As a child, Terzian recalls, her family went to a limited number of Armenian events or gatherings, periodically visiting to the Armenian Church and an Armenian bazaar in Washington, DC. However, the last name Terzian always led Armenians to start up conversations with her and ask if she is Armenian. Furthermore, she said, there is a “camaraderie” of sorts because of the shared dark history of the Armenian Genocide. Terzian declared, “I feel connected to my ancestors and family, and what they went through. I pay respect to them. Even though I live a very American life, I would really like to go to Armenia soon and spend some time there.”

Terzian said that she really enjoys recording her work, as well as doing live performances. She interned in a recording studio in New York while in college, and worked there a while afterwards as an engineer.

She finds that unlike pop music, where youth is a great advantage, in jazz good music stands out so that there are also successful artists who emerged later in life. Nonetheless, she said that there is an advantage to being youthful in your image, particularly for a female singer.

So far, Terzian has been performing individual shows up and down the East Coast. She said, “I really want to tour because there are a lot of cities where people online say, come to San Francisco, or whatever, and I want to go to San Francisco soon.” However, it is complicated logistically and financially must be well planned, so it may take a year or two to arrange.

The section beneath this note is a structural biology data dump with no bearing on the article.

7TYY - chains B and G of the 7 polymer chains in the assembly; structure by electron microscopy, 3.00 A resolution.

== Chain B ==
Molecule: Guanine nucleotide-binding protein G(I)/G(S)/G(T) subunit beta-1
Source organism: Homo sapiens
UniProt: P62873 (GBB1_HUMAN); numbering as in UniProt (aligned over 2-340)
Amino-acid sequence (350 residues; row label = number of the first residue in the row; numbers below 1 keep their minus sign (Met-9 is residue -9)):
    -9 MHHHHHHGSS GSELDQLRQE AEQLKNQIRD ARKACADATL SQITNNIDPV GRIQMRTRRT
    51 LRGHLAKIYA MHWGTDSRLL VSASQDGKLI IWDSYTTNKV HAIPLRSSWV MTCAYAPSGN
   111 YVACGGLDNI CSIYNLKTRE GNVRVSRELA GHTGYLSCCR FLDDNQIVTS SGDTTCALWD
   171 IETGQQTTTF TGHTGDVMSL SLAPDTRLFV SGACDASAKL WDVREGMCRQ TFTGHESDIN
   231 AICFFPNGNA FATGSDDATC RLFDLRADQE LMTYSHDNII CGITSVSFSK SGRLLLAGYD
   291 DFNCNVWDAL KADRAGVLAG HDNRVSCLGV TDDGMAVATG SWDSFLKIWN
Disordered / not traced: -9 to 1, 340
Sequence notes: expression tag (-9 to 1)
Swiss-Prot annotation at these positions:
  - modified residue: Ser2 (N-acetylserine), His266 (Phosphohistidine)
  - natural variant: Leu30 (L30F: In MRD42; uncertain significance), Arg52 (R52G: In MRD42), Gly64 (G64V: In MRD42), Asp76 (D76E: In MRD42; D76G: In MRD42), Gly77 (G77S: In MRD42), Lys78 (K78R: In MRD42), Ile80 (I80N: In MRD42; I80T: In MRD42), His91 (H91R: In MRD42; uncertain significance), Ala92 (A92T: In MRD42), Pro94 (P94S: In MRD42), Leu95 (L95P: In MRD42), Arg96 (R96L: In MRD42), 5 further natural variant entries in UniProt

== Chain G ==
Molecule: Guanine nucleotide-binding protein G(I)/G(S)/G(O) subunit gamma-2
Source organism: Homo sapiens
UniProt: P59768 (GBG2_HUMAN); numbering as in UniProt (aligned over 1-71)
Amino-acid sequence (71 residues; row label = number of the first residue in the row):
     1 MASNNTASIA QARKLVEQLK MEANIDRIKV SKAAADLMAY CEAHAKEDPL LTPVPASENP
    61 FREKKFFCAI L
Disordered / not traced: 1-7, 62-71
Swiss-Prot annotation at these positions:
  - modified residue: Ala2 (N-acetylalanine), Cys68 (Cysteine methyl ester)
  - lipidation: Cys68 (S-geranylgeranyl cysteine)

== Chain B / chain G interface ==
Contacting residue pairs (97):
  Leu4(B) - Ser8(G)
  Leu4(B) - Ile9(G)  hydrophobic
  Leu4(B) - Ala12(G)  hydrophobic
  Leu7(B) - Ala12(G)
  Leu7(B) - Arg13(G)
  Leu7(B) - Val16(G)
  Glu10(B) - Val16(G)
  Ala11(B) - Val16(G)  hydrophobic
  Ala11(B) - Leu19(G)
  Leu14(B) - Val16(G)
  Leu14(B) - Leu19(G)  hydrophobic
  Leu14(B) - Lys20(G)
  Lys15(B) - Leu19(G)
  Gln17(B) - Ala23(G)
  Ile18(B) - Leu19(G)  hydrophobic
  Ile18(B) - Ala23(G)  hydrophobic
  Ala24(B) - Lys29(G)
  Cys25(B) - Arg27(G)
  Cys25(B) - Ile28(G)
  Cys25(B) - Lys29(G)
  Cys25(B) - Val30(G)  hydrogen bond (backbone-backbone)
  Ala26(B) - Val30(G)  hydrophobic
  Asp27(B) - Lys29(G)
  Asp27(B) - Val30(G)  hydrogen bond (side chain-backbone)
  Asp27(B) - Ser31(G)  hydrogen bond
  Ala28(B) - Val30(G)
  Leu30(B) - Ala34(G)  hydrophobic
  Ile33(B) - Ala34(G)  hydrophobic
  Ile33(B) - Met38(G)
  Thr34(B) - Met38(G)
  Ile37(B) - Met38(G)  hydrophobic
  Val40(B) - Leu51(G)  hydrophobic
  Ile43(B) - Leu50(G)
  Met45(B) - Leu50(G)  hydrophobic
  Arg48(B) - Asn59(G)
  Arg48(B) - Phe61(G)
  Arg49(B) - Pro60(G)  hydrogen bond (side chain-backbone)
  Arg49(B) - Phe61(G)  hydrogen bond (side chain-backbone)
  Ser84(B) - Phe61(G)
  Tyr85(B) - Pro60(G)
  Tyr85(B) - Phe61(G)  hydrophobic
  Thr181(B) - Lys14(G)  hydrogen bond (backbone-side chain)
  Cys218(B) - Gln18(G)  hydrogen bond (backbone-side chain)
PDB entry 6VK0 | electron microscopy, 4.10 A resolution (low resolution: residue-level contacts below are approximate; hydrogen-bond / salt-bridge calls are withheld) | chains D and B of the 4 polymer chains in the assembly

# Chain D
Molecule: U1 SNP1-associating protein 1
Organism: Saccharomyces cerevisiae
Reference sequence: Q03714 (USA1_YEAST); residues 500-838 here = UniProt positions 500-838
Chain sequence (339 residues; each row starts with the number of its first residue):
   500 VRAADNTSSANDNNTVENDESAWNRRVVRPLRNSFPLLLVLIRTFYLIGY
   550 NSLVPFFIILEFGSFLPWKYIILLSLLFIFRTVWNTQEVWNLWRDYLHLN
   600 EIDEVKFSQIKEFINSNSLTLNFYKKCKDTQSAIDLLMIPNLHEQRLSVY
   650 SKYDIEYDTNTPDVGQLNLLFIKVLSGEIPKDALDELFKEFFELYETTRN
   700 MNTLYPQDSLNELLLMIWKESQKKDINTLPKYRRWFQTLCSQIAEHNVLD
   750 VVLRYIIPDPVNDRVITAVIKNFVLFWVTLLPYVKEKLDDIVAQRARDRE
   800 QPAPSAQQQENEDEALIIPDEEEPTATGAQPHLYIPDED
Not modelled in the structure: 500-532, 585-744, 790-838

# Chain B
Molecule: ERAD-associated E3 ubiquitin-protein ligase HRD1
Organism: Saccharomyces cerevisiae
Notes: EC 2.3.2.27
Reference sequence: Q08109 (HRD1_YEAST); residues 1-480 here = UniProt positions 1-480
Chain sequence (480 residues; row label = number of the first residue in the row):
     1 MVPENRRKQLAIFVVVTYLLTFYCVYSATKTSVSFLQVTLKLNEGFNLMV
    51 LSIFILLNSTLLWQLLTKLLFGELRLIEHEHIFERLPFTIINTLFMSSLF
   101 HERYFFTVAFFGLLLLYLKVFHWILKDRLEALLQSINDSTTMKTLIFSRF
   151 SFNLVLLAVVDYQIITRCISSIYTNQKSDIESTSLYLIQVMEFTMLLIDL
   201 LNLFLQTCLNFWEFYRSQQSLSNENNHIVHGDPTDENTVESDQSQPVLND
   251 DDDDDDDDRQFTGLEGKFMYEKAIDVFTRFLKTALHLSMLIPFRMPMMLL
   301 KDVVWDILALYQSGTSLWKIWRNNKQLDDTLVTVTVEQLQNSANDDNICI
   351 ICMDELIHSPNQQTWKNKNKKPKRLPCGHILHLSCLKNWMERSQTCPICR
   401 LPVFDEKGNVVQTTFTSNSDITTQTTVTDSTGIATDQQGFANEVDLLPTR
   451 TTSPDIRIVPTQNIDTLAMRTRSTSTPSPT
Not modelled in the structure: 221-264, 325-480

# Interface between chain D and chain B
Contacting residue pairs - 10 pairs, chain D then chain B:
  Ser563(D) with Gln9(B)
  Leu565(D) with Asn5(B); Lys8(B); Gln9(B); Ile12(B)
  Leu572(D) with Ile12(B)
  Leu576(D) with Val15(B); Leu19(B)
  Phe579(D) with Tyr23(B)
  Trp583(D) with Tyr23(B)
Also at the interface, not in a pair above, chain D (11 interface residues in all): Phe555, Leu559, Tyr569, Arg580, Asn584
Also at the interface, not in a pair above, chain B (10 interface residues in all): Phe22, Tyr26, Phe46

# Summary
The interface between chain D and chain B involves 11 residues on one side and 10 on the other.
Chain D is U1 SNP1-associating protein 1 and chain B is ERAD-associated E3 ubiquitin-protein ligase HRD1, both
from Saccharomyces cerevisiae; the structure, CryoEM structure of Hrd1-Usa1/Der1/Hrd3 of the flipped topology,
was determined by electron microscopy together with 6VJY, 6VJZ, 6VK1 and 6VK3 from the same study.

Recently, she has been able to support herself through music and composing, though sometimes she still has to supplement this with odd jobs on the side. She gets commissions to compose songs for shows, films or individuals, as well as payment for performing shows.

She gets paid a small fee when people download her songs online, but it is true that if you look for it, almost anything can be gotten for free online. With the digital revolution in music distribution, Terzian said that “you have to come up with more creative ways to make money. I am not exactly sure of all the ways yet. I think that musicians do have to accept that this is the way things are going now unless stricter laws are set.” Some possibilities might be advertisements, sponsorship and writing music for shows.

She enjoys both making music and marketing it afterwards, but added, “The marketing and business side can get tiring. It is a distraction from creating. There is a reason why artists have managers who handle the business side for them.” Nevertheless, at present, she has a publicist but not a manager.

She responds to fans on social media as quickly as possible, though it can be all-consuming. She said, “If I don’t respond, it is because I don’t have the time or didn’t see it. I am appreciative any time somebody reaches out to me.”

Terzian recognizes that jazz is a risky choice as a career, and is constantly reevaluating her goals for the present, near future, and the long run. One day she may wish to do more acting in the theater again. However, her next immediate goal is a new album. She said, “I usually set everything aside to focus on one [project] at a time. It is … what I want to be thinking about all day and all night, and it requires that much time.” She is writing a lot of new songs from which she will pick out what works best for the album. In comparison with her first one, she wanted to try a different approach. She said, “I think I want to have more of a dynamic story line and arrangements in my songs, and have it be a little more of a journey going to different places, but still in a cohesive way.”

Terzian has an upcoming performance at Club Bonafide in New York City on December 17 at 10 pm. Clips of her songs are posted on YouTube, and she has her own website,